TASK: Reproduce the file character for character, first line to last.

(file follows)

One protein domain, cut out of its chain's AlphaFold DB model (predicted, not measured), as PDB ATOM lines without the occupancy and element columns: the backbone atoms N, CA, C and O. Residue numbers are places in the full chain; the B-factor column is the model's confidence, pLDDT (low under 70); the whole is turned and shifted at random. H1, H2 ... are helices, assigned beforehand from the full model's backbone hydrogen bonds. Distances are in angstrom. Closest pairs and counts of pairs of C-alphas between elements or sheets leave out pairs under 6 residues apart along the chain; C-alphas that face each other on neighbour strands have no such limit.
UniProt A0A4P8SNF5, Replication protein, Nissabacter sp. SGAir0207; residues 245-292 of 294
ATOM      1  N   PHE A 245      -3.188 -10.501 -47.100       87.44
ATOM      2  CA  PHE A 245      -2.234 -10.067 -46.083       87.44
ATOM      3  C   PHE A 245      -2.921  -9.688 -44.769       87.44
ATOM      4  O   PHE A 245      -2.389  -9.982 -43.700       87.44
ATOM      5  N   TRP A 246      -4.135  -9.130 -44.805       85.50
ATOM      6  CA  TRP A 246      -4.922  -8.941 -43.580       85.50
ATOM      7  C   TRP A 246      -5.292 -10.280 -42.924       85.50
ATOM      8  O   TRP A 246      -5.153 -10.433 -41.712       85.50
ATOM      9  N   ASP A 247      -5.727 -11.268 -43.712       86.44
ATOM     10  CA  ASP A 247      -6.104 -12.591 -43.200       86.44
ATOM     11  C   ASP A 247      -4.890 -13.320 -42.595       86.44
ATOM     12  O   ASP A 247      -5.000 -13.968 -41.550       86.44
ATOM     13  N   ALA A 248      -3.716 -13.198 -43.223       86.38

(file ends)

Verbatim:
One protein domain, cut out of its chain's AlphaFold DB model (predicted, not measured), as PDB ATOM lines without the occupancy and element columns: the backbone atoms N, CA, C and O. Residue numbers are places in the full chain; the B-factor column is the model's confidence, pLDDT (low under 70); the whole is turned and shifted at random. H1, H2 ... are helices, assigned beforehand from the full model's backbone hydrogen bonds. Distances are in angstrom. Closest pairs and counts of pairs of C-alphas between elements or sheets leave out pairs under 6 residues apart along the chain; C-alphas that face each other on neighbour strands have no such limit.
UniProt A0A4P8SNF5, Replication protein, Nissabacter sp. SGAir0207; residues 245-292 of 294
ATOM      1  N   PHE A 245      -3.188 -10.501 -47.100       87.44
ATOM      2  CA  PHE A 245      -2.234 -10.067 -46.083       87.44
ATOM      3  C   PHE A 245      -2.921  -9.688 -44.769       87.44
ATOM      4  O   PHE A 245      -2.389  -9.982 -43.700       87.44
ATOM      5  N   TRP A 246      -4.135  -9.130 -44.805       85.50
ATOM      6  CA  TRP A 246      -4.922  -8.941 -43.580       85.50
ATOM      7  C   TRP A 246      -5.292 -10.280 -42.924       85.50
ATOM      8  O   TRP A 246      -5.153 -10.433 -41.712       85.50
ATOM      9  N   ASP A 247      -5.727 -11.268 -43.712       86.44
ATOM     10  CA  ASP A 247      -6.104 -12.591 -43.200       86.44
ATOM     11  C   ASP A 247      -4.890 -13.320 -42.595       86.44
ATOM     12  O   ASP A 247      -5.000 -13.968 -41.550       86.44
ATOM     13  N   ALA A 248      -3.716 -13.198 -43.223       86.38